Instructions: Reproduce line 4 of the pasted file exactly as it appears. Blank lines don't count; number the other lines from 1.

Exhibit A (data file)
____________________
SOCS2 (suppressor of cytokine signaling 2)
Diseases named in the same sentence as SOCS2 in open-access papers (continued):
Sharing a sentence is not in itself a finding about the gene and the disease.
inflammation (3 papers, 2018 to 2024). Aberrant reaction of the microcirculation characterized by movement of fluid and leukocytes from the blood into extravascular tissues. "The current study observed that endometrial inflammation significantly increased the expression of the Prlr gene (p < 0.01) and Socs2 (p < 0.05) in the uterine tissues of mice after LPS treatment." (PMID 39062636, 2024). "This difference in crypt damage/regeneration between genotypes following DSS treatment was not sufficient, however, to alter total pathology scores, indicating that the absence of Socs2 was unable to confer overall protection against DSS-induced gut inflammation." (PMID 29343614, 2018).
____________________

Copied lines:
inflammation (3 papers, 2018 to 2024). Aberrant reaction of the microcirculation characterized by movement of fluid and leukocytes from the blood into extravascular tissues. "The current study observed that endometrial inflammation significantly increased the expression of the Prlr gene (p < 0.01) and Socs2 (p < 0.05) in the uterine tissues of mice after LPS treatment." (PMID 39062636, 2024). "This difference in crypt damage/regeneration between genotypes following DSS treatment was not sufficient, however, to alter total pathology scores, indicating that the absence of Socs2 was unable to confer overall protection against DSS-induced gut inflammation." (PMID 29343614, 2018).